Abstract: Poster Presentations |

Weaning Is Facilitated by Use of Non-fenestrated Tracheostomy Tubes in Chronically Ill Tracheostomized SubAcute Care Patients FREE TO VIEW

Deepak K. Shrivastava, FCCP; Sheela Kapre, FCCP; Robert Gray, MD
Author and Funding Information

San Joaquin General Hospital, Stockton, CA


Chest. 2003;124(4_MeetingAbstracts):205S. doi:10.1378/chest.124.4_MeetingAbstracts.205S
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PURPOSE:  Tracheostomy is common in chronically ventilated patients. Many of these patients can be weaned. Two types of tracheostomy tubes, fenestrated (F) and non-fenestrated (NF), are available. With fenestrated tube use the granulation tissue tends to grow through the holes. It causes multiple complications imposing delay in weaning. Our aim was to review our experience in weaning with fenestrated versus non-fenestrated tubes.

METHODS:  We retrospectively reviewed tracheostomy weaning in a 50-bed subacute care unit. Patients had both types of tube. Observations were made based on tracheostomy related complications like granuloma formation, difficulty in changing the tracheostomy tubes for down-sizing and need for surgical intervention. The weaning duration and success rates were recorded.

RESULTS:  Medical records of 137 patients were reviewed. A total of 45 patients had fenestrated tubes. Mean weaning duration was 12 (SD 1.5) days. A remaining 89 patients had non-fenestrated tubes with a mean weaning duration of 7 (SD 1.5) days (P=0.00, Pooled t-test). All the patients were decannulated. No significant differences were noted based on diagnosis, age or sex. Surgical intervention was needed in 15.6% (7/45) of patients with fenestrated tubes compared to 14.6% (13/89) with non-fenestrated tubes (P=1.000, Fisher Exact). The significant differences were: Total complications: F= 25/45, NF=14/89 (P=0.000), Granuloma: F=7/45, NF=2/89 (P=0.007), Tracheostomy obstruction: F= 3/45, NF=0/89 (P=0.036), Stuck tracheal tube F=7/45, NF=2/89 (P=0.007). (P’s from two-sided Fisher Exact). Other complication rates including bleeding, subglottic and tracheal stenosis were non-significant.CONCLUSIONS: Non-fenestrated tracheostomy tubes in long-term clinical setting have a significantly shorter weaning duration and a lower complication rate compared to the fenestrated type tubes, which may be better suited in acute and short-term clinical setting.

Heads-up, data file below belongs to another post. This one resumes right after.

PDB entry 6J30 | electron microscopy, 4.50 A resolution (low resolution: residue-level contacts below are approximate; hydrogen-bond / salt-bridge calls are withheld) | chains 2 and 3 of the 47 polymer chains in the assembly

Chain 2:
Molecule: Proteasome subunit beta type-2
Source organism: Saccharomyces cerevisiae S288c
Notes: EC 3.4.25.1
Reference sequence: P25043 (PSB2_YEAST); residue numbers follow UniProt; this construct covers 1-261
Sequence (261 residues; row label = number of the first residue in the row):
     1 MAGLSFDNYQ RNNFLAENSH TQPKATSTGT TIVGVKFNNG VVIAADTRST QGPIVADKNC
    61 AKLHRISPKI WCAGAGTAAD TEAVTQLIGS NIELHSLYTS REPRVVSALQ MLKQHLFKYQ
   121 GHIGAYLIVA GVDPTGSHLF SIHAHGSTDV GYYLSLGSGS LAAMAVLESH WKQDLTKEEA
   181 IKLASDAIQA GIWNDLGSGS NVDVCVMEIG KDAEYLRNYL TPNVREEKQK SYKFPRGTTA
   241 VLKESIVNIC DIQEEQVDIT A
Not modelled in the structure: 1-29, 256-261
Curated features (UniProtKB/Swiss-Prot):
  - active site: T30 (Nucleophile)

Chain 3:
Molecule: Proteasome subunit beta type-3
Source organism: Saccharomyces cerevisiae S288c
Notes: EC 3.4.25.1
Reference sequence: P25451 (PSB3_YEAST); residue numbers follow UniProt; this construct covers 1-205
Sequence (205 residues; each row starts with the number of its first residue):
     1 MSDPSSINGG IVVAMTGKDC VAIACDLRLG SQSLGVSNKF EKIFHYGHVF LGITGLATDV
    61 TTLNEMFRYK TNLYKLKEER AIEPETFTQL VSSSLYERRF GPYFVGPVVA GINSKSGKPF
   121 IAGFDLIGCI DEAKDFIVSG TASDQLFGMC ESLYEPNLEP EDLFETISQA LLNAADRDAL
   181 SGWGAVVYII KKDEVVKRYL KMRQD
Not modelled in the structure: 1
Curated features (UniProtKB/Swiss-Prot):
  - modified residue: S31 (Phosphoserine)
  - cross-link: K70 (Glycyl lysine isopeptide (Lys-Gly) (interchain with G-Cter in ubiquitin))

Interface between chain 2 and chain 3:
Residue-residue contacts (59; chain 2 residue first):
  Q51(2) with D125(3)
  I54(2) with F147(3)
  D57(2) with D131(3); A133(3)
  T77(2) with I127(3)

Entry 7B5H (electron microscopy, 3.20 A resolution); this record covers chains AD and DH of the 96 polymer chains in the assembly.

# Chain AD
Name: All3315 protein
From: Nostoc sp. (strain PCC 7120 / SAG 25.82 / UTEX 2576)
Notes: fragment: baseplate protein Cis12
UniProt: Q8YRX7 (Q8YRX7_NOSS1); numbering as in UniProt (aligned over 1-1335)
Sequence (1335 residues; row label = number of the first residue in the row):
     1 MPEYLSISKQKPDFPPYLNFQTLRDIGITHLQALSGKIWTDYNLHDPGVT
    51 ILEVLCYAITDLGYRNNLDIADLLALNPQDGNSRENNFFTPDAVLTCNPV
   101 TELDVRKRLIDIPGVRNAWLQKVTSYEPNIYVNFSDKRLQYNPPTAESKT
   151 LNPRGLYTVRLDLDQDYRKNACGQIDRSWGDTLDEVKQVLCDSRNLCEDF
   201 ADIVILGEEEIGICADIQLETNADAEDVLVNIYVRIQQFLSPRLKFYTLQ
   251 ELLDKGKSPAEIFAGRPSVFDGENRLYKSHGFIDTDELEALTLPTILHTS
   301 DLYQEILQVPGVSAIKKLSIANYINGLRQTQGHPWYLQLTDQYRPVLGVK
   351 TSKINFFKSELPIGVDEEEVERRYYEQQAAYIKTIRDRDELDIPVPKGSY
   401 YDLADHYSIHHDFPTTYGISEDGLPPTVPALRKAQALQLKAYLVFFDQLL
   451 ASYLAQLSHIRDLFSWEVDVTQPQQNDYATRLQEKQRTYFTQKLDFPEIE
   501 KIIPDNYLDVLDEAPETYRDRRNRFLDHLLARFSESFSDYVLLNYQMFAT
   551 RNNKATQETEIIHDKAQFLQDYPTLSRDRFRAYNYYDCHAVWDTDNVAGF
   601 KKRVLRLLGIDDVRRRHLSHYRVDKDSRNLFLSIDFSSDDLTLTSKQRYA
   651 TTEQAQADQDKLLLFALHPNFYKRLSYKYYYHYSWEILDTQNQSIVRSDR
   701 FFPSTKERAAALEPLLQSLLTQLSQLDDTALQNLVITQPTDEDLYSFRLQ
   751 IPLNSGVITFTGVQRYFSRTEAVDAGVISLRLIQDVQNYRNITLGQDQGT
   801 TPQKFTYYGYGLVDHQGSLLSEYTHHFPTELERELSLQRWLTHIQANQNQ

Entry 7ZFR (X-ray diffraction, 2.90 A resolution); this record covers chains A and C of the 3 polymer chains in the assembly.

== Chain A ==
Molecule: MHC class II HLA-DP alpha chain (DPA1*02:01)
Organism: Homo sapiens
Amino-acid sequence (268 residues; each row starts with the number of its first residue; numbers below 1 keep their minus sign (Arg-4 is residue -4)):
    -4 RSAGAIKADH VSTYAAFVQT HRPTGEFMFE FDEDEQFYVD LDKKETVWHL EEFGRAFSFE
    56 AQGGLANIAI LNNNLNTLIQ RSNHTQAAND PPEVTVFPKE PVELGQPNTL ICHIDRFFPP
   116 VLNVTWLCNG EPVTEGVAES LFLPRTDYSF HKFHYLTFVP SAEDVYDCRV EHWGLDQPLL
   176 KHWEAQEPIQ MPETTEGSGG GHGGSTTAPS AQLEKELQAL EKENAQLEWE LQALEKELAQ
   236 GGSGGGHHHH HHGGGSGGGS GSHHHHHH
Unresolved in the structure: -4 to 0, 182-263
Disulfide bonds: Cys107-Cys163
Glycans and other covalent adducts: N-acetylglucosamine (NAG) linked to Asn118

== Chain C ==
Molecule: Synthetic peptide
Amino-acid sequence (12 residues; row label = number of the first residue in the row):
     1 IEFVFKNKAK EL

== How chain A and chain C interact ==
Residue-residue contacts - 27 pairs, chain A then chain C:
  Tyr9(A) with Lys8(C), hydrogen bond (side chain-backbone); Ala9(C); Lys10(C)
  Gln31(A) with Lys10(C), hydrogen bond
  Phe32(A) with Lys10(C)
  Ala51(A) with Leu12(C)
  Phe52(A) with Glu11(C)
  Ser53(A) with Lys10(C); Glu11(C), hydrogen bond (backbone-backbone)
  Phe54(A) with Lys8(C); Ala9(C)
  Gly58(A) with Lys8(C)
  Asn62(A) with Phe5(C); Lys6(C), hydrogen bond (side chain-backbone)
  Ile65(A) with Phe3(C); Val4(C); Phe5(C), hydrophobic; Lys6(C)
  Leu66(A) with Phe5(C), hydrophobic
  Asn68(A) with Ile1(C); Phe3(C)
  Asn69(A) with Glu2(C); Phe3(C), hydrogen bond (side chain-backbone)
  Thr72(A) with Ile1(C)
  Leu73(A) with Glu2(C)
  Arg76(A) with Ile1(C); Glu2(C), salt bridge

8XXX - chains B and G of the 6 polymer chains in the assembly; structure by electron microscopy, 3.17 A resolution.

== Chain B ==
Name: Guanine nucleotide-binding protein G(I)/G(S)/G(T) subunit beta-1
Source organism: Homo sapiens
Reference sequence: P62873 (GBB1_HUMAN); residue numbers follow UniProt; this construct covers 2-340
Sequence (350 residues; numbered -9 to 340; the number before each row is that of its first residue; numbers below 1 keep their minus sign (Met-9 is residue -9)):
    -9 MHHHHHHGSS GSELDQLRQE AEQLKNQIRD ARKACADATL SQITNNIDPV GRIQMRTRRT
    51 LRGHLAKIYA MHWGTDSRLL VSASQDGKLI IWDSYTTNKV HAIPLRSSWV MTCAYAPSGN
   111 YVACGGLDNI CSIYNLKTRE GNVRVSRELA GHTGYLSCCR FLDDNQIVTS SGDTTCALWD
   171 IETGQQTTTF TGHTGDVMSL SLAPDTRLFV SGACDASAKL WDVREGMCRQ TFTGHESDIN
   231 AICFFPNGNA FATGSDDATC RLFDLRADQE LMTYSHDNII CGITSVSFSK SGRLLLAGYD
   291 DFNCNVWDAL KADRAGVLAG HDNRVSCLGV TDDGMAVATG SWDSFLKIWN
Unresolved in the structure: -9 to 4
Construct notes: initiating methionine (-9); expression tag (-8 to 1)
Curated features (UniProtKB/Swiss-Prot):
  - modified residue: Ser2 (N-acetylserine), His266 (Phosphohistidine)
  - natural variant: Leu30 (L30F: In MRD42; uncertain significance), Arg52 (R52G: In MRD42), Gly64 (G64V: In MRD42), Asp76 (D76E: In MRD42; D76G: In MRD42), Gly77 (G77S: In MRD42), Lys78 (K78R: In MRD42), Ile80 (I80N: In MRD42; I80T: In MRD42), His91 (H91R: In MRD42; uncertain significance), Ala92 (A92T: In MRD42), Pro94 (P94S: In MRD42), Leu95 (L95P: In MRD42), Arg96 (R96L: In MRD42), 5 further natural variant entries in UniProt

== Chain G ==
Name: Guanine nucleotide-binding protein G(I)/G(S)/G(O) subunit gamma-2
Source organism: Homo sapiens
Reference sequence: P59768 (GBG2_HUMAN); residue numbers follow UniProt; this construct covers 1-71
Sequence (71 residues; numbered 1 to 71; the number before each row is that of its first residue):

CLINICAL IMPLICATIONS:  Non-fenestrated tracheostomy tubes should be used in patients who need long-term tracheal access. It is likely to reduce complication rates and facilitate weaning from tracheostomy.

DISCLOSURE:  D.K. Shrivastava, None.

Wednesday, October 29, 2003

12:30 PM - 2:00 PM




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